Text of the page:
Snob Scrilla: Snob appeal

20 Jul
Snob Scrilla

Snob Scrilla

“I’m a totally random kid,” MC Sean Ray aka Snob Scrilla laughs down the phone from Melbourne. “I always describe the album as being a kid with ADD lost in space, which is pretty much what it sounds like.”

His debut album, Day One released last month, energetically blends electro beats, hip hop and indie rock. Scrilla jumps seamlessly from one topic to the next, rhyming about his personal relationships or societal issues, never focusing on anything for too long.

“It was always something I knew I wanted to do, this conceptual character, this alias thing with Snob Scrilla,” he says. “I always had this direction and idea, but I never knew what the sound was going to be until about a year ago.”

Ray was born in California, but moved to Sydney when he was 18 and ended up staying there for seven years. He recently moved back to the US, but now travels back and forth. “Nowhere is home at the current time being.”

His musical history began singing solos in the church choir and, even though he got into hip hop and writing rhymes from a young age, it wasn’t until about five years ago that he started taking music seriously – doing freestyles on Universal Music’s Blazin’ compilations and working with ARIA award-winning record producer Audius.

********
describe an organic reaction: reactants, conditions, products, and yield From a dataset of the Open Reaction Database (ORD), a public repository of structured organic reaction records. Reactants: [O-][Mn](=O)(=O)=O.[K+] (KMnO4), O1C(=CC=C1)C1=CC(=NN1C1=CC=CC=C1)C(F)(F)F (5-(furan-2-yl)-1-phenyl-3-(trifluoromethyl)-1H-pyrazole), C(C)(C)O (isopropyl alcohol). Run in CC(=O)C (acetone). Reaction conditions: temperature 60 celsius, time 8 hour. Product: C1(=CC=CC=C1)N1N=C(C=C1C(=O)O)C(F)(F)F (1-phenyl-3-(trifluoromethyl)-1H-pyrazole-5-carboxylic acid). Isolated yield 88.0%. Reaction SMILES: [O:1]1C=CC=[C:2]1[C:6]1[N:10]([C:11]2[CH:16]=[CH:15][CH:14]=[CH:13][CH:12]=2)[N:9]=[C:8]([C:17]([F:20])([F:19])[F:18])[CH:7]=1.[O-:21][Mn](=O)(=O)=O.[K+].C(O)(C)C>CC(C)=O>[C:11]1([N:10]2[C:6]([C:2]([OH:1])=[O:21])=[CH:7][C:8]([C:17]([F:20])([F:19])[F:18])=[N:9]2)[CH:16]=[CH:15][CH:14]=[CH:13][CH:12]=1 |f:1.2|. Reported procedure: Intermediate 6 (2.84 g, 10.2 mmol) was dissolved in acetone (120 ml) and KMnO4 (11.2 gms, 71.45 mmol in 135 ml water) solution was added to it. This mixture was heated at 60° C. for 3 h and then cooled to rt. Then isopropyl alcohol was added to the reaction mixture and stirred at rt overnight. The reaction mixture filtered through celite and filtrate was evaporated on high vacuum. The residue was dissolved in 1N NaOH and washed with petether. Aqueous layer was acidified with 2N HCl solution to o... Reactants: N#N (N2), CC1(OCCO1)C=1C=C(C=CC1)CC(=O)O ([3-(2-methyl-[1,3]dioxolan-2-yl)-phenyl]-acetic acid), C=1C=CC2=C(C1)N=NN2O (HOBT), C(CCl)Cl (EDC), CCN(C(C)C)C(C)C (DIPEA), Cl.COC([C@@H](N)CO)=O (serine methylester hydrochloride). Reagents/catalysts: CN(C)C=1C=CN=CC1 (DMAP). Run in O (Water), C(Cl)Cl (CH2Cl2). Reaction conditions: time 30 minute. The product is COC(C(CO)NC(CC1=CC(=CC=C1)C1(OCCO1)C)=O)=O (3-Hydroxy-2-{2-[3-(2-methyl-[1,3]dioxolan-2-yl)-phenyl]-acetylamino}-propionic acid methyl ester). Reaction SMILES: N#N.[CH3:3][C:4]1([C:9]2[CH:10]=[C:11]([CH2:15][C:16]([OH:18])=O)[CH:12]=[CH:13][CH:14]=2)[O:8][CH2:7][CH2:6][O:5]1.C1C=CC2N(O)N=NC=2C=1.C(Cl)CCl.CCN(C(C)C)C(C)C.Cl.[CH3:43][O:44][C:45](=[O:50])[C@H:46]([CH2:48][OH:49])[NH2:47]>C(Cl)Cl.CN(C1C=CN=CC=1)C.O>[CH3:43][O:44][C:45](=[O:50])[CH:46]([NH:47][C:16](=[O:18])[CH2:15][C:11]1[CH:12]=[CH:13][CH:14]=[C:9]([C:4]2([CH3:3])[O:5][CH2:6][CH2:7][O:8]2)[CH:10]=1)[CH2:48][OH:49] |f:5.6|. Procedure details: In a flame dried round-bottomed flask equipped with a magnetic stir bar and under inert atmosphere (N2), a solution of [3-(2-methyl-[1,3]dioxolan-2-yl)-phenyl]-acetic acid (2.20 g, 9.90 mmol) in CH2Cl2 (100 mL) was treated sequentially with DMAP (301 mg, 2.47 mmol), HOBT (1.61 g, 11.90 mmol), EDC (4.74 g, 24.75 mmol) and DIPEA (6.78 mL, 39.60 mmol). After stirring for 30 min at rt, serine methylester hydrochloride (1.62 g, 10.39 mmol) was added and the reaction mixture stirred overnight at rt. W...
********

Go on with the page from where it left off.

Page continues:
Day One reflects where he is right now.

“I’ve moved on a bit from some of the tracks I’ve written on there,” he explains. “But it’s a pretty good reflection of the things that come together to make me as a person. I’m so pedantic and such a control freak, it’s not often that I look back and go, ‘oh I really wish I did this or that’, it’s just done. And I don’t spend too much time dwelling on what I’ve done; I move on to the next thing pretty quickly.”

On the track Houston, Ray muses on a world in crisis, where politicians are too busy to recognise the troubles being faced by the everyday person.

“I think it’s important to bring issues to light and I think it’s equally important to not force an opinion on people,” he says. “I don’t think you should be preaching on a soapbox, but I think music is one of the tangible points of self-reflection. I think it’s really important in music to discuss these things.”

He’s not scared to be brutally honest about his personal relationships either. On latest single Heartbreak Scorsese he rhymes, “Love music more than her/And that’s why she deserted me… Every time they love me/I break ‘em in the end”.

“I’m crap in relationships,” he laughs. “It’s an acknowledgement for past relationships. When I wrote There You Go Again (on The Day Before EP) my ex got such a bad rap and I felt bad about that ’cause that was just triggered from one moment really, it’s not a reflection on her. So I wanted a song that was more honest about how the relationship was I guess.”

The Plug: Day One is out now

[As published in The Wire, The West Australian, Issue 05, 25.06.09]


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